‘Gentleman’ is the literal translation from the French “gentilhomme”, meaning kind and gentle man. Was kindness really an attribute that was associated to gentlemen? It was so, initially. This trait was highlighted to distinguish oneself from other non-noble people who were portrayed as boorish and mean. A gentleman, unlike peasants, lived in the city. His ancestors were warriors but he no longer practiced the art of war, which mainly as became a hobby. At the end of the Middle Ages, some warriors became administrative aristocrats so they couldn’t express/display their bravery on the battlefield. This is was the reason why they had to educate themselves in other ways. However, they still needed to express honorability in their manner/behavior, which was why the concept of ‘gentleman’ appeared. People were not warriors, but they wanted to distinguish themselves from others. So a gentlemen needed to play music, read literature, practice fencing, use appropriate vocabulary, dress lavishly, and so forth in order to be seen as different – (that is,) superior – from the commoner.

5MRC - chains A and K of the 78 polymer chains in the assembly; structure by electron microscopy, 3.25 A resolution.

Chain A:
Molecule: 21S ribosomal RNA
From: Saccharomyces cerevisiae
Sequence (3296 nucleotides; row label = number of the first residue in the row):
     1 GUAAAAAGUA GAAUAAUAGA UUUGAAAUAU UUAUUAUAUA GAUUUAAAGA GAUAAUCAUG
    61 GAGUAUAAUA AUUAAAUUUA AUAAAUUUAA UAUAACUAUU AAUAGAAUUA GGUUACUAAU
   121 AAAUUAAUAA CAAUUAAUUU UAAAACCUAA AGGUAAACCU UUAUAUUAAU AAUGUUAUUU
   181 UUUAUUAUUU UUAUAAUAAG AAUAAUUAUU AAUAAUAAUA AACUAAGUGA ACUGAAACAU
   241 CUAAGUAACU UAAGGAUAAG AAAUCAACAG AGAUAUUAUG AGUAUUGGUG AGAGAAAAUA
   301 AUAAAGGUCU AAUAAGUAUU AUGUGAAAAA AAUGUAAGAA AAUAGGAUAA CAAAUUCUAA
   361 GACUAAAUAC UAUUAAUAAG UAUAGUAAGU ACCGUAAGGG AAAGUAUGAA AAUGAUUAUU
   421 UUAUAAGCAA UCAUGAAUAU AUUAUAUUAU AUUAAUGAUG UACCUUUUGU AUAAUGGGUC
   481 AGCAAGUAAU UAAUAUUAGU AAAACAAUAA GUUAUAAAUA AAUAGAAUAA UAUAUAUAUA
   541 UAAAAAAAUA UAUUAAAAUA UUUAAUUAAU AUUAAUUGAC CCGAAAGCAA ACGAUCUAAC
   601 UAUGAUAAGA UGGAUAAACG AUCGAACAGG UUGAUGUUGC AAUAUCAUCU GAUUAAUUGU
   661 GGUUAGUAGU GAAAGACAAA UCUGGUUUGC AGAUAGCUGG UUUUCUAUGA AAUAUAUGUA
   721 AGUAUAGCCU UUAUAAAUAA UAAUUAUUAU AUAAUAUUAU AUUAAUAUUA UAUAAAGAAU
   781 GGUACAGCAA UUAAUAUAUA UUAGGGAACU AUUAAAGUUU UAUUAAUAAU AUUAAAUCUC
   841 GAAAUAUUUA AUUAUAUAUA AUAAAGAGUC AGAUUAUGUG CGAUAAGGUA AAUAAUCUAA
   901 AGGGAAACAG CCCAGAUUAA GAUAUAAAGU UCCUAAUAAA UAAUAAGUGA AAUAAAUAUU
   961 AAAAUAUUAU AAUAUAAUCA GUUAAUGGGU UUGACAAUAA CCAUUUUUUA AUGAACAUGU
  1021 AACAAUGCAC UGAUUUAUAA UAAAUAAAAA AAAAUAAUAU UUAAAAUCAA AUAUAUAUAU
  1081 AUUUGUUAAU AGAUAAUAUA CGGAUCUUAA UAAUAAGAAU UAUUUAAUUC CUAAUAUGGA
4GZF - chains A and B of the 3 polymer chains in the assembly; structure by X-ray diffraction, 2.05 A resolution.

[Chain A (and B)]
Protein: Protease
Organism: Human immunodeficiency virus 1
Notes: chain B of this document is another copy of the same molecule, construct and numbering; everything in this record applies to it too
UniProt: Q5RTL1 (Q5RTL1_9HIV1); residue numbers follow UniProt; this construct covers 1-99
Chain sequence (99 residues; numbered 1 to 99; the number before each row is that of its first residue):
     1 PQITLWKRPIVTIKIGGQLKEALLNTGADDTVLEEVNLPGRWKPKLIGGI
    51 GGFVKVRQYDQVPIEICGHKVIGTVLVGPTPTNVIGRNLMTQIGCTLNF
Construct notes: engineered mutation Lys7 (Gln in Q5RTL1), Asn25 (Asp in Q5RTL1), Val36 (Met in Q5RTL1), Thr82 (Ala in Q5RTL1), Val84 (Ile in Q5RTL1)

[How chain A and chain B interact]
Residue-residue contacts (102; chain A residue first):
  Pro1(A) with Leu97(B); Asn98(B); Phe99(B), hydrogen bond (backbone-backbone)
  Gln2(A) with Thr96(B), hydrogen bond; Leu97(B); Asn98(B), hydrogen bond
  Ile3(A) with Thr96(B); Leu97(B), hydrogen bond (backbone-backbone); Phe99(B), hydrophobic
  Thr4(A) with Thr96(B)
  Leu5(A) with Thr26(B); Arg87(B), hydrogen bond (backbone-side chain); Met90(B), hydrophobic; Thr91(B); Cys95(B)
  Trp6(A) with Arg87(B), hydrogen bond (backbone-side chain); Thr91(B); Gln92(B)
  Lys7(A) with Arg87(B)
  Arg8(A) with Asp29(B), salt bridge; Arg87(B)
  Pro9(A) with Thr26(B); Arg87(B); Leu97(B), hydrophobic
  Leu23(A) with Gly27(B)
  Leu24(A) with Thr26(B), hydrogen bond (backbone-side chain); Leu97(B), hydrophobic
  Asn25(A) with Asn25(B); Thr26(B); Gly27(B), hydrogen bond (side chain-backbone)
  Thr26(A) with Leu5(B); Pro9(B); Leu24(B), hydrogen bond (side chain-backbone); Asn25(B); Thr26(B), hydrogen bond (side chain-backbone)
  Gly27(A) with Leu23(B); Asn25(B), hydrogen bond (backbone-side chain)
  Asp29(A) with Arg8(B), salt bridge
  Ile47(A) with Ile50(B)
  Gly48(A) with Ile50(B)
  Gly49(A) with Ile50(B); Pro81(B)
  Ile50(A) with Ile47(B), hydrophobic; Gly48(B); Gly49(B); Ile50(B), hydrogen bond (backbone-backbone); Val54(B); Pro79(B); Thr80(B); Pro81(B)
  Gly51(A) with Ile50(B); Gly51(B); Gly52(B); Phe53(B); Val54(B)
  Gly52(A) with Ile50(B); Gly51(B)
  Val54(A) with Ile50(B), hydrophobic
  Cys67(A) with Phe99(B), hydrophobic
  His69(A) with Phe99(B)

From its origins, this ideology behind the concept of ‘gentleman’ is highly inequalitarian, however we can use its humanist aspect to promote it as today’s behavior. What does it mean really to be a gentle person (women shouldn’t be ousted from this concept nowadays)?
It simply means following beauty though the mastery of any particular art or practice*. ‘Nobility’ is not a social status, instead it is an emanation of the heart. By dedicating ourselves to the deliberate practice of art, we are able to develop the qualities of our character and so/thus our relationship with others. Art could be any discipline that seeks beauty and perfection.